methods: init, assignKeys
Archive '/usr/ms/devel/cleancode/js/MenuArchive.js' complete (compressed 64% / saved 36%).
4 file(s) processed.

Default program operation creates a log file, as shown above, but you will see nothing on the command-line, except in the case of errors. JSArchive is designed that way so it may be used either as a command-line utility or called programmatically as a library component. From the command-line, however, it is often useful to have feedback from the program while it runs as well. Simply use the verbose command-line flag (-v) and you'll then get output as shown below, similar to the log file shown above:

C:\usr\ms\devel\js\ccwebpages>java com.cleancode.format.JSArchive -v -c -o "/usr
/ms/devel/cleancode/js/MenuArchive.js" ../netscape/ua.js ../cooldev/coolmenu.js
ccmenu_local.js ../cleancode/util/NavKeys.js
Creating archive: /usr/ms/devel/cleancode/js/MenuArchive.js
../netscape/ua.js... 59%
../cooldev/coolmenu.js...  89%
ccmenu_local.js... 56%
../cleancode/util/NavKeys.js... 19%
Archive '/usr/ms/devel/cleancode/js/MenuArchive.js' complete (compressed 64% / s
aved 36%).
4 file(s) processed.

In this illustration, MenuArchive.js is the target archive to be created. Four files will be consolidated into this single archive file. Because of the compression flag (-c), the files will be compressed while being consolidated, stripping out most unnecessary whitespace.

Inside the archive, JSArchive adds an initial comment block specifying the name of the archive, the creation date, the version of the generator, and the command that created it. Here's an example:

// Archive: MenuArchive.js
// Created: Fri Apr 02 12:50:41 MST 2004
// Generator: JSArchive [1.12]
// The command line arguments to generate this file:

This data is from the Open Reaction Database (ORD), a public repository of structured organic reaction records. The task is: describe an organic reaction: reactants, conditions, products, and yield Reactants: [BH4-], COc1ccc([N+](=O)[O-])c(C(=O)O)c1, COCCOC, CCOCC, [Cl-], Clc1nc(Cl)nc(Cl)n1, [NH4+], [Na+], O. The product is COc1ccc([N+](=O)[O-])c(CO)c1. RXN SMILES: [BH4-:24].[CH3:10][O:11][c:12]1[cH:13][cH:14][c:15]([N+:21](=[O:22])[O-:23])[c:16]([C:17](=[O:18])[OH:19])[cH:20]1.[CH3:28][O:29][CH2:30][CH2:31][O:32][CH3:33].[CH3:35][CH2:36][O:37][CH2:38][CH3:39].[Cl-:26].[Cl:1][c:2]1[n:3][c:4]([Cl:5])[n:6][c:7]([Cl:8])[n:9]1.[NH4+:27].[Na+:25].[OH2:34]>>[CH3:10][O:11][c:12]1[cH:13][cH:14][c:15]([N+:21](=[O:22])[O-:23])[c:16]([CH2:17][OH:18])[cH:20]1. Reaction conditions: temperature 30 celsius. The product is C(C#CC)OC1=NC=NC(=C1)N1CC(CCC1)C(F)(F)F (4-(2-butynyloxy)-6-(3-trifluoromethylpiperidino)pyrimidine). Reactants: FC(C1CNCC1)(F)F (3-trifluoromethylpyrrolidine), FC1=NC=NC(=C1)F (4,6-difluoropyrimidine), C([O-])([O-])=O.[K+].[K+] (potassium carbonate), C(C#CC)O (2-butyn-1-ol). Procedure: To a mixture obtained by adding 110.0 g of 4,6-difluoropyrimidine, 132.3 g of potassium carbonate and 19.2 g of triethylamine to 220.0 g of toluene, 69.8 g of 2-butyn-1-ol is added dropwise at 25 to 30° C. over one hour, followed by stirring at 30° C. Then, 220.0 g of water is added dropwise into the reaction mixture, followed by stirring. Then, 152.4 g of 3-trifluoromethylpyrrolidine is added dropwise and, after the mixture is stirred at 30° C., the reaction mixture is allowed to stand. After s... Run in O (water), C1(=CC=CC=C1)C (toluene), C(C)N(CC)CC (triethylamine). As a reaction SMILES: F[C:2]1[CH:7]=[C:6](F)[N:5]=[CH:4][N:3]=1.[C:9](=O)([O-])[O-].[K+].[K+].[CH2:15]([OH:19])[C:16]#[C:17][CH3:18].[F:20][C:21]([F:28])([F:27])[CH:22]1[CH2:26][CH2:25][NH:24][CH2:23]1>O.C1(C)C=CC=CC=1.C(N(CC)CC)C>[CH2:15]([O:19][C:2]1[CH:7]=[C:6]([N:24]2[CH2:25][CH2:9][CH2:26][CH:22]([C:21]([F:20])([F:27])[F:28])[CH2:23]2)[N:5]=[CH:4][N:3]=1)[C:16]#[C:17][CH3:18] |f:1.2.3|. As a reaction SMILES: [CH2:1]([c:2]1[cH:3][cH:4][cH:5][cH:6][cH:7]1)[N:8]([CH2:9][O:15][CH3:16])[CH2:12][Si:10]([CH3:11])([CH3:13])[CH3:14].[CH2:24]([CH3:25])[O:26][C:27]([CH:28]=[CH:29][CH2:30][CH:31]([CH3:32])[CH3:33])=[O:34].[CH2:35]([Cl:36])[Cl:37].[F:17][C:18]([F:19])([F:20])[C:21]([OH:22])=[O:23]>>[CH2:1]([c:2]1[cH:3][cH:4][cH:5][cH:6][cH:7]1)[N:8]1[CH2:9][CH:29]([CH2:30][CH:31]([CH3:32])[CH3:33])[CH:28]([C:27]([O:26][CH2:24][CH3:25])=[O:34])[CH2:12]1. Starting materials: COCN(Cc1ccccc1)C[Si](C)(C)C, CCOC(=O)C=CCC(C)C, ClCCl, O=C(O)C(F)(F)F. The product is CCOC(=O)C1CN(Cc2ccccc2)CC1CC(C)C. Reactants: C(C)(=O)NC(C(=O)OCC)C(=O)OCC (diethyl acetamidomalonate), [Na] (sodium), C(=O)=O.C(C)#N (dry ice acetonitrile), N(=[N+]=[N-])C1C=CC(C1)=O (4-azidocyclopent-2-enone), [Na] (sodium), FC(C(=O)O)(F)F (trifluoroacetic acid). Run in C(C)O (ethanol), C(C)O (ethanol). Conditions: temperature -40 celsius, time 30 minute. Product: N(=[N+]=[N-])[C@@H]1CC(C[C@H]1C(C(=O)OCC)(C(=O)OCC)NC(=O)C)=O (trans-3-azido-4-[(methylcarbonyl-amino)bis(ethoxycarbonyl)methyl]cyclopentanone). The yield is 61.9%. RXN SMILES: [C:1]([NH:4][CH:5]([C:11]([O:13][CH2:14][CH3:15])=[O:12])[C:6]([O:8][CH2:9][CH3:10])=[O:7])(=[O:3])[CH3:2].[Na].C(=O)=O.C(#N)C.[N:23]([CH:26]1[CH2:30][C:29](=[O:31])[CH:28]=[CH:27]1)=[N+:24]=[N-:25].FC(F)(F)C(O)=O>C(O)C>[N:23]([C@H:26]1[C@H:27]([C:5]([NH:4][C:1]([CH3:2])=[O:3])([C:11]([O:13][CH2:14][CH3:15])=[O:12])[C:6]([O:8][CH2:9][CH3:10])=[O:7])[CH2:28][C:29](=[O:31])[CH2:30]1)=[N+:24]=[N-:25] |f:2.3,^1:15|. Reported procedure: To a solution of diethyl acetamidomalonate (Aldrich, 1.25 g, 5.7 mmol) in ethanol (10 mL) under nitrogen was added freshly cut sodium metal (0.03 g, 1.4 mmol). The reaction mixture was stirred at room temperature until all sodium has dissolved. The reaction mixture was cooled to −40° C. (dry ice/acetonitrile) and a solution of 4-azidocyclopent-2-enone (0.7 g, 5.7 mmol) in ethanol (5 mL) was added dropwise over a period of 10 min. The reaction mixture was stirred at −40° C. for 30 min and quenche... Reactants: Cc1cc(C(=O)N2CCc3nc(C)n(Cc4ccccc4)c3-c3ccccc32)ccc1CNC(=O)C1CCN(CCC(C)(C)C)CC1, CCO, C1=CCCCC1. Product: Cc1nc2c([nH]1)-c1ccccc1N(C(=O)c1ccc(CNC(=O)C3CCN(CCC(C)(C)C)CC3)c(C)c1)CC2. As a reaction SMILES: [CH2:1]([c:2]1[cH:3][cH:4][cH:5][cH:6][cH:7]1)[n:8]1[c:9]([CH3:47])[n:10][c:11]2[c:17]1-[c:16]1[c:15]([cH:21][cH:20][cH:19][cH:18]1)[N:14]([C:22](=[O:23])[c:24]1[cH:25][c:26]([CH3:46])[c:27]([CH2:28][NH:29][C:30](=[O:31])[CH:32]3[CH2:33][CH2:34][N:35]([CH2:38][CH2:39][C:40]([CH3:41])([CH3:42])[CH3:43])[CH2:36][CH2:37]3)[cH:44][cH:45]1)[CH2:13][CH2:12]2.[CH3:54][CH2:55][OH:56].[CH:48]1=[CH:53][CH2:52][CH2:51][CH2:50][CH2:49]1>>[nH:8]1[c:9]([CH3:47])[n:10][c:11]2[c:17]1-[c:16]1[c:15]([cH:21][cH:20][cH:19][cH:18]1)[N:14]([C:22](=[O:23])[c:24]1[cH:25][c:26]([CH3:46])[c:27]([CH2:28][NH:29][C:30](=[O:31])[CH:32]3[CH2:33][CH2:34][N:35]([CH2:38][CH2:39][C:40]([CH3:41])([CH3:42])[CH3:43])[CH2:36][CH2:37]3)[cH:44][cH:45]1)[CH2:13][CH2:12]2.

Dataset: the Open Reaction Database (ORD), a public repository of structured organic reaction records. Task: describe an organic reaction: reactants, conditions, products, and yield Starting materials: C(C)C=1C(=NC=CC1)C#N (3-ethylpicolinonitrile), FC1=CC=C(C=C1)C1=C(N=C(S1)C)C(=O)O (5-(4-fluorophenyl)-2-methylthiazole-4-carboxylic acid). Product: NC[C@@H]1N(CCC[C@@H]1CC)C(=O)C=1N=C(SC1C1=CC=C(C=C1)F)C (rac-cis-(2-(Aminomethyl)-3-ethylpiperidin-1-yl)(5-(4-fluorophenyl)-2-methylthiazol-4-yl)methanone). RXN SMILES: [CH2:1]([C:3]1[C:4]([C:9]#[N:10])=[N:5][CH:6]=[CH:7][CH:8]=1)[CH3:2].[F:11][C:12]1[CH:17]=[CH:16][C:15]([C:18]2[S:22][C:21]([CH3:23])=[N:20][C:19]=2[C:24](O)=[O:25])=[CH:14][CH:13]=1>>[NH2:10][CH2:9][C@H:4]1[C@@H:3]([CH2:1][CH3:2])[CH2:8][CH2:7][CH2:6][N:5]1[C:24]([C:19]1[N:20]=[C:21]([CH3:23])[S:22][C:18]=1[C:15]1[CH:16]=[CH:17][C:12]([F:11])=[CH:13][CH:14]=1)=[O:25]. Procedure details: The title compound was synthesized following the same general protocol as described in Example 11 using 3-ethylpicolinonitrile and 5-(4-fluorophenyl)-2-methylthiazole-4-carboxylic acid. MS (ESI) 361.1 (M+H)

// com.cleancode.format.JSArchive -v -c -o MenuArchive.js
//    nc:../../cleancode-support/license/mpl-c.txt ../netscape/ua.js
//    ../cooldev/coolmenu.js ../cleancode/Util/Version.js ccmenu_local.js
//    ../cleancode/Util/NavKeys.js
// This file was generated automatically and should not be edited manually.

Then, in front of each file, JSArchive also records the file name, how much it was compressed, and its last modification date, e.g.:

// ../cleancode/util/NavKeys.js (compressed 23% / saved 77%)
// last modified: Sat Nov 22 20:40:48 GMT-07:00 2003

One handy--and unique--feature of JSArchive is that you may selectively choose to leave specific files uncompressed while compressing all the rest. A common use for this is to add a comment block at the top of a file that contains license and copyright information. In the above example, you'll see the license file added, including the nc: prefix, specifying no compression.

Caveat: JSArchive is somewhat unpolished; it was made robust enough to handle the several uses needed for CleanCode itself, but it is not bulletproof. It is possible that the compression algorithm still has some flaws in it, so it is prudent to test your code with and without compression. You may want to compare JSArchive to Mike Hall's fine JavaScript Crunchinator.